Table of Contents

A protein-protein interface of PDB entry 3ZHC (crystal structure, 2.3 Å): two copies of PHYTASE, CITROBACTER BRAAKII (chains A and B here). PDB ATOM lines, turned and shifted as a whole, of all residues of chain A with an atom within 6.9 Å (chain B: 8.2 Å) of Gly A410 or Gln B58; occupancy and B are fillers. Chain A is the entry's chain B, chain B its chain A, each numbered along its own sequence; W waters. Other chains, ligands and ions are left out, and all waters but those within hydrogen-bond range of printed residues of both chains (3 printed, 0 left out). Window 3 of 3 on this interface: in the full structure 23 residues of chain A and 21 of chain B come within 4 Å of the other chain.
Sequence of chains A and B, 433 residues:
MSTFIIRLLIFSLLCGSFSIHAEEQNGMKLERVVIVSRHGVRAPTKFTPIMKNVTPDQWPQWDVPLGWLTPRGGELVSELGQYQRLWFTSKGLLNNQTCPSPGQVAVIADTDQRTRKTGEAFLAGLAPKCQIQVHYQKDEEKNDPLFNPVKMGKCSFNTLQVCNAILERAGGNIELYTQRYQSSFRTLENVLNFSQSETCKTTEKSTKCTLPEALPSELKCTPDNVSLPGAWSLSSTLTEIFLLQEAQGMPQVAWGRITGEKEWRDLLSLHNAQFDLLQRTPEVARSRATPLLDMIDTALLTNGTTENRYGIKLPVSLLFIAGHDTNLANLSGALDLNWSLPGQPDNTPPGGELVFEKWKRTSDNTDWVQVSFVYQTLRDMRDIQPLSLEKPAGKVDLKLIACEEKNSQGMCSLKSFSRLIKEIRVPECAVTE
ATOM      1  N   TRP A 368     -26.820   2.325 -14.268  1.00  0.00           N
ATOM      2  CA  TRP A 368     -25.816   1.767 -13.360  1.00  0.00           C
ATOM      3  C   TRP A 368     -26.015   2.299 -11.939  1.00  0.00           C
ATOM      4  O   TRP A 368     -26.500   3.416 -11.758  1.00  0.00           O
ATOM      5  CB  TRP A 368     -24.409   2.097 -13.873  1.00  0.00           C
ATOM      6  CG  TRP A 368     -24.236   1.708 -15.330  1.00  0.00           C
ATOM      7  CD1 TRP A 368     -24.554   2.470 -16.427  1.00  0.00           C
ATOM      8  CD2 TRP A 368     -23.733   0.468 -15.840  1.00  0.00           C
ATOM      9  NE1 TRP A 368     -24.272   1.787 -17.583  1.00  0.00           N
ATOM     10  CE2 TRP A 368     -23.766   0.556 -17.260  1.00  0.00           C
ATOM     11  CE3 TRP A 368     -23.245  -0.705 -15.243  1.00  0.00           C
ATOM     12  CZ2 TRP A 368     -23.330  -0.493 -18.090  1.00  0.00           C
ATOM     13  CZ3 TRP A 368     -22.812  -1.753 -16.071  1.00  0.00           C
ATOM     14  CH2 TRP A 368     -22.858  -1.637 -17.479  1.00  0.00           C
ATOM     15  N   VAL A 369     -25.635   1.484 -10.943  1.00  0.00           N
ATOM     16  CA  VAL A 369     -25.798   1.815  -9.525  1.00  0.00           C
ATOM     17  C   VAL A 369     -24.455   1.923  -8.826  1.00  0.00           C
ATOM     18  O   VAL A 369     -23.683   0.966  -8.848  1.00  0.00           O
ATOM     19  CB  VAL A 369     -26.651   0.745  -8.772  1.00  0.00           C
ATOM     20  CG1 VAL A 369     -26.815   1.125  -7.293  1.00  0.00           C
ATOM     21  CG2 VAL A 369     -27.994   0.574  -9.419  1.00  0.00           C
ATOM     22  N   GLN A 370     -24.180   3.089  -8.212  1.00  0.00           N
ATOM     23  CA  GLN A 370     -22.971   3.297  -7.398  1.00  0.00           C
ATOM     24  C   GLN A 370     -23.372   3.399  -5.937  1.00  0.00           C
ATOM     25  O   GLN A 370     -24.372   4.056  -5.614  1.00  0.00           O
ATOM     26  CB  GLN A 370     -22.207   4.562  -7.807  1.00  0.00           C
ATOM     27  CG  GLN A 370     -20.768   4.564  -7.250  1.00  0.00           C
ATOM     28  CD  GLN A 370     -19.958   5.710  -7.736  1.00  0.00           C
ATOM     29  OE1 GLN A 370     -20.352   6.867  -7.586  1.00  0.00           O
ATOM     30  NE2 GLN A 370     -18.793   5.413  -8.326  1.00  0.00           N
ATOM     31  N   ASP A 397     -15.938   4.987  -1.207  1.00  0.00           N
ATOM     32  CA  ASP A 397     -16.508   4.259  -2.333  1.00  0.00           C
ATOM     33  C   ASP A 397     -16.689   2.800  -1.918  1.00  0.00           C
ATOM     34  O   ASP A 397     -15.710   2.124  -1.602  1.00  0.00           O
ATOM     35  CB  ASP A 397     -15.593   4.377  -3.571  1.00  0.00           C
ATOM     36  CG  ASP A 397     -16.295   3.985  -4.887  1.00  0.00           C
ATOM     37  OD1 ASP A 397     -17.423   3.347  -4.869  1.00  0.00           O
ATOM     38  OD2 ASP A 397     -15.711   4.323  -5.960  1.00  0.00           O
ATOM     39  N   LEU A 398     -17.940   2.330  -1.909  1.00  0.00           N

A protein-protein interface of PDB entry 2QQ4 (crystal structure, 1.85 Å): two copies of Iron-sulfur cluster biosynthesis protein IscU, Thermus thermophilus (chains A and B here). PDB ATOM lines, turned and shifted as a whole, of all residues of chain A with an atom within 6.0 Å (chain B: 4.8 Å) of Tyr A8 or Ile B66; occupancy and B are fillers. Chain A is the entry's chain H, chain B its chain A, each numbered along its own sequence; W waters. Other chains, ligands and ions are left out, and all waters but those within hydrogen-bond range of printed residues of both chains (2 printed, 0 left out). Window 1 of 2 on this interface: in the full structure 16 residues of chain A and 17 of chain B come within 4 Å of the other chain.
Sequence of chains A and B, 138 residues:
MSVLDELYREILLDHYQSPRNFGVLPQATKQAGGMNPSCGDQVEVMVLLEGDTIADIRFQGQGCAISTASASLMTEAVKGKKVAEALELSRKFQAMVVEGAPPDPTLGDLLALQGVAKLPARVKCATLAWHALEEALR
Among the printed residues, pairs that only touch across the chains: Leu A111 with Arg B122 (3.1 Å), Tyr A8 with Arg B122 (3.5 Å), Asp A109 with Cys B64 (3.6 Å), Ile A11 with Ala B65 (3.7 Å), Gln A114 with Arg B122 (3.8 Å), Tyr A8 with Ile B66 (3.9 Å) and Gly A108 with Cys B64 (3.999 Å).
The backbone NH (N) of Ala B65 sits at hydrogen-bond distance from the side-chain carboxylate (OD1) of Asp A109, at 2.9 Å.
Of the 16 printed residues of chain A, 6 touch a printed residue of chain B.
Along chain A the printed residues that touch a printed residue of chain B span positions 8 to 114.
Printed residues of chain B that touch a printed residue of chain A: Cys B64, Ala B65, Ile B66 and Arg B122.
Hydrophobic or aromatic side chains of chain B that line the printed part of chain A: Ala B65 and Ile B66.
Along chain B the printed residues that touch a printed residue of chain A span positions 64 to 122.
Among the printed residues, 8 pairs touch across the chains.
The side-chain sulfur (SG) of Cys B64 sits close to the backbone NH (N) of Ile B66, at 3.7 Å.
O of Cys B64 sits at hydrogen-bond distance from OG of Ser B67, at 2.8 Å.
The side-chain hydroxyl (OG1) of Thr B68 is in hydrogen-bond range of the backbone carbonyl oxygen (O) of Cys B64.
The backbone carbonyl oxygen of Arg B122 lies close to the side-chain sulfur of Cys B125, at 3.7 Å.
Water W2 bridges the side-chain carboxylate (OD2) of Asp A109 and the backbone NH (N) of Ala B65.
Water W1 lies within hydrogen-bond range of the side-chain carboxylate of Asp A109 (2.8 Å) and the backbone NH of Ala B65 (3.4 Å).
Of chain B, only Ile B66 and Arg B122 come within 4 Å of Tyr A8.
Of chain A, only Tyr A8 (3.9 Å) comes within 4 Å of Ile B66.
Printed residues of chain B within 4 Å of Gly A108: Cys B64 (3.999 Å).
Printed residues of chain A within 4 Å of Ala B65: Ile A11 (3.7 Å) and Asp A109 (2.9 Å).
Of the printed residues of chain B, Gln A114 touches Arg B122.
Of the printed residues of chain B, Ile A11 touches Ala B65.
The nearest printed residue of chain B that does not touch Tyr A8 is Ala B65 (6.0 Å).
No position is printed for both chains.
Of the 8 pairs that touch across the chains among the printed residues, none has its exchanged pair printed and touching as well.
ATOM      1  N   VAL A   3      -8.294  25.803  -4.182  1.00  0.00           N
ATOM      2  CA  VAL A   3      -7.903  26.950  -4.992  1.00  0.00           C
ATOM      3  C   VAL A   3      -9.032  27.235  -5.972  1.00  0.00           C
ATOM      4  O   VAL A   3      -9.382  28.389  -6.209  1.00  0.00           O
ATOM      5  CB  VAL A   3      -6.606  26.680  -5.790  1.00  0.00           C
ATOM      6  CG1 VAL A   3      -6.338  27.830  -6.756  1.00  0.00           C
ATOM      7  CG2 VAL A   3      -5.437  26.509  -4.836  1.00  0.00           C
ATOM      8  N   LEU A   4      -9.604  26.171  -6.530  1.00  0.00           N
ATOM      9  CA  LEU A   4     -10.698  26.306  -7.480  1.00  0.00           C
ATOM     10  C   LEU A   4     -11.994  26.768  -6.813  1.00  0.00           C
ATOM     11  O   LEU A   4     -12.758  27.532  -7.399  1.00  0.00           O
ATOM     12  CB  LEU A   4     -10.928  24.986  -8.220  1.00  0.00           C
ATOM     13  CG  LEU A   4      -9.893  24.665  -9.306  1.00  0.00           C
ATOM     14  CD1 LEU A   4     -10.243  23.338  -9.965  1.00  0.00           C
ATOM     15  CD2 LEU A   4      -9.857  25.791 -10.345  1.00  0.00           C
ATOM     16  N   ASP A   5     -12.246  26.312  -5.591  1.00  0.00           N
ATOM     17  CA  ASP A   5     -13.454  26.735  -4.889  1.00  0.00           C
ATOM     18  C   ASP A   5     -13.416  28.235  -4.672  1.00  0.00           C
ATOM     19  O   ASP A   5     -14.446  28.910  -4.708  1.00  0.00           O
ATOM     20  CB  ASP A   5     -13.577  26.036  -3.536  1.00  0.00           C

Foreword. Preface. Acknowledgements. 1: Introduction. 1.1. Importance and role of avionics. 1.2. The avionic environment. 1.3. Choice of units. 2: Displays and man-machine interaction. 2.1. Introduction. 2.2. aHead up displays. 2.3. Helmet mounted displays. 2.4. Computer aided optical design. 2.5. Discussion of HUDs vs HMDs. 2.6. Head down displays. 2.7. Data fusion. 2.8. Intelligent displays management. 2.9. Displays technology. 2.10. Control and data entry. Further reading. 3: Aerodynamics and aircraft control. 3.1. Introduction. 3.2. aBasic aerodynamics. 3.3. Aircraft stability. 3.4. Aircraft dynamics. 3.5. Longitudinal control and response. 3.6. Lateral control. 3.7. Powered flying controls. 3.8. Auto-stabilisation systems. Further reading. 4: Fly-by-wire flight control. 4.1. Introduction. 4.2. aFly-by-wire flight control features and advantages. 4.3. Control laws. 4.4. Redundancy and failure survival. 4.5. Digital implementation. 4.6. Fly-by-light flight control. Further reading. 5: Inertial sensors and attitude derivation. 5.1. Introduction. 5.2. Gyros and accelerometers. 5.3. Attitude derivation. Further reading. 6: Navigation systems. 6.1. Introduction and basic principles. 6.2. Inertial navigation. 6.3. Aided IN systems and Kalman filters. 6.4. Attitude and heading reference systems. 6.5. GPS - global positioning systems. 6.6. Terrain reference navigation. Further reading. 7: Air data and air data systems. 7.1. Introduction. 7.2. Air data information and its use. 7.3. Derivation of air data laws and relationships. 7.4. Air data sensors and computing. Further reading. 8: Autopilots and flight management systems. 8.1. Introduction. 8.2. Autopilots. 8.3. Flight management systems. Further reading. 9: Avionic systems integration. 9.1. Introduction and background. 9.2. Data bus systems. 9.3. Integrated modular avionics. 9.4. Commercial off-the-shelf (COTS). Further reading. 10: Unmanned air vehicles. 10.1. Importance of unmanned air vehicles. 10.2. UAV avionics. Further reading. Glossary of terms. List of symbols. List of abbreviations. Index.